Under the collective agreement on sustainable site retention and employment protection, all Volkswagen AG employees enjoy employment security until at least the end of 2014. The Innovation Funds set up at the initiative of the General Works Council and governed by the same collective agreement represent a major contribution to safeguarding employment. There are two Funds:
- Innovation Fund I, set up in 2007, helps to further develop existing skills areas at the various Volkswagen sites.
- Innovation Fund II, set up in 2011, develops new areas of business closely related to the automotive value production chain.
Until at least the end of 2014, Volkswagen AG is committed to recruiting apprentices and, subject to specific performance criteria, giving them permanent employment on completion of their training. Former apprentices who do not meet these criteria are initially offered a two-year fixed-term contract. After two years, the performance assessment that forms part of their individual annual appraisal constitutes the basis for the decision as to whether to take them on permanently.
Recruiting Local Personnel
We support the recruitment and qualification of local personnel as a way of developing the local communities and regions in which the Volkswagen Group operates. And when we open a new site, we always seek to recruit local personnel. For example, when we opened the plant in Chattanooga (USA), we agreed to give local people priority in recruitment. The same is true of the new plant in Urumqi (China), where we plan to employ the groups that make up the region’s population on a pro rata basis.
Participation and Co-Determination
The International Charter on Labour Relations first came into force in 2009 and links increased participation rights with shared responsibility. The Charter applies internationally and provides for phased rights to information, consultation and codetermination for employee representatives of the brands, companies and sites represented on the Group Global Works Council. The rights it guarantees employee representatives relate, among other areas, to PM and industrial relations provisions, work organization, remuneration systems, information and communications, initial and in-service training, occupational health and safety, process controlling, and social and environmental sustainability.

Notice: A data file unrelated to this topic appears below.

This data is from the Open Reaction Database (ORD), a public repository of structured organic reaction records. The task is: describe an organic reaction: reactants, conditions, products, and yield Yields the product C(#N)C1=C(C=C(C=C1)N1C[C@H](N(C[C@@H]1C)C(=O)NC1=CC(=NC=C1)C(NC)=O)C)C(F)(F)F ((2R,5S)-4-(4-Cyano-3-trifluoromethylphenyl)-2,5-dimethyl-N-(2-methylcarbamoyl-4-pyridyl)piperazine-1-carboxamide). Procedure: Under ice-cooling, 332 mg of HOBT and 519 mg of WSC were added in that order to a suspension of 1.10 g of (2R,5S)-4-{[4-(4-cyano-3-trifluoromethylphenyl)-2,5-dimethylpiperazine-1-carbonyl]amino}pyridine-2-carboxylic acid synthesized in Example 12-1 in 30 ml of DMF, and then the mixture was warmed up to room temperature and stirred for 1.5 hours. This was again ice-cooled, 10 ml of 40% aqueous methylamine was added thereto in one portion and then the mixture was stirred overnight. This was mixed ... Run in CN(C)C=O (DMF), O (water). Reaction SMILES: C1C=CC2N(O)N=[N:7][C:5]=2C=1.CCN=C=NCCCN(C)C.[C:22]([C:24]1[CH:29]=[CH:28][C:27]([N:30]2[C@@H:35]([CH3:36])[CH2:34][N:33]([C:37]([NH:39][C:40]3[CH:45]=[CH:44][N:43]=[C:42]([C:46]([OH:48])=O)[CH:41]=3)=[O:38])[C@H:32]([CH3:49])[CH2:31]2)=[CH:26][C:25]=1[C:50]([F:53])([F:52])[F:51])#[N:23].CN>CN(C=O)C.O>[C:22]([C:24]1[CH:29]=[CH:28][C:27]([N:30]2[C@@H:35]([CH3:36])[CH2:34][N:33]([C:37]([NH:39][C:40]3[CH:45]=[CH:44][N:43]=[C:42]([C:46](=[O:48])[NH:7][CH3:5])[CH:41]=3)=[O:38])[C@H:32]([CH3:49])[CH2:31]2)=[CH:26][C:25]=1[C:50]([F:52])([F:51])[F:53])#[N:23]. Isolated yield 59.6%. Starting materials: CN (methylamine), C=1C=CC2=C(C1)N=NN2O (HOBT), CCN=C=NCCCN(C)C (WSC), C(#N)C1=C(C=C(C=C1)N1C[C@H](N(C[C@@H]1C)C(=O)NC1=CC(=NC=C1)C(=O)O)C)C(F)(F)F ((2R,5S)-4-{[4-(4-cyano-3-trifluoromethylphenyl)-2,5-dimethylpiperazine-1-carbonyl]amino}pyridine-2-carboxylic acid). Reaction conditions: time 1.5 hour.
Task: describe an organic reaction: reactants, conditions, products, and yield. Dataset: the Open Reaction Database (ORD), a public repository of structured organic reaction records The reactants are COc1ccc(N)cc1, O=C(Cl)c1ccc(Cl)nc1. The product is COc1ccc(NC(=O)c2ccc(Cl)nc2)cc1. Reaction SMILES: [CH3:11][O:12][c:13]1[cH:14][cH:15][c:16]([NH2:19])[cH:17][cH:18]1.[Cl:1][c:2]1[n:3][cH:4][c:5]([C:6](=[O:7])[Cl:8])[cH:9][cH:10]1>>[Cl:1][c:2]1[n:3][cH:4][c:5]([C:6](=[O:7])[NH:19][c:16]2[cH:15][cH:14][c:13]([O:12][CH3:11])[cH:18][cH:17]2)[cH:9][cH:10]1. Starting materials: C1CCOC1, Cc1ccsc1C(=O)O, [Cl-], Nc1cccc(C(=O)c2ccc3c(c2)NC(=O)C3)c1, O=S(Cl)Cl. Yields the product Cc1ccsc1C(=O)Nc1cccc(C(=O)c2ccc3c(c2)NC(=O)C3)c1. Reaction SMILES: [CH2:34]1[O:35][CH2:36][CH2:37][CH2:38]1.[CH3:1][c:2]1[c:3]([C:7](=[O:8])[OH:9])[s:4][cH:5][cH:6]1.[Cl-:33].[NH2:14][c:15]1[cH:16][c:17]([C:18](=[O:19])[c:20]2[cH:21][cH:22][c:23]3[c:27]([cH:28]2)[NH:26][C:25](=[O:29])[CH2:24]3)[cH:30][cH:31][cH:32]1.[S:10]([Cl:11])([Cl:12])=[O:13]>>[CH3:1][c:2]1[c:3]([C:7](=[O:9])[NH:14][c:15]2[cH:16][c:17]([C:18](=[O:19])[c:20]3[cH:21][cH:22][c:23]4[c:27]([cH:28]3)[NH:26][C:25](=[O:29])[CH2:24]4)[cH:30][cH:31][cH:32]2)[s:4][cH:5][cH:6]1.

Since 2009, management and employee representatives at many sites outside Germany have negotiated declarations of intent and outline implementation arrangements. Further site agreements on local implementation of the Charter were concluded in 2013, including at Porsche Holding Gesellschaft m. b. H. in Salzburg and the Volkswagen Group United Kingdom Ltd. 2013 also saw plant-level co-determination being extended at a number of sites in line with the Charter: the Indian plant at Pune, for example, was one of several to hold inaugural townhall meetings or symposia. At many sites, the work of local employee representatives is now being coordinated or developed within special committees.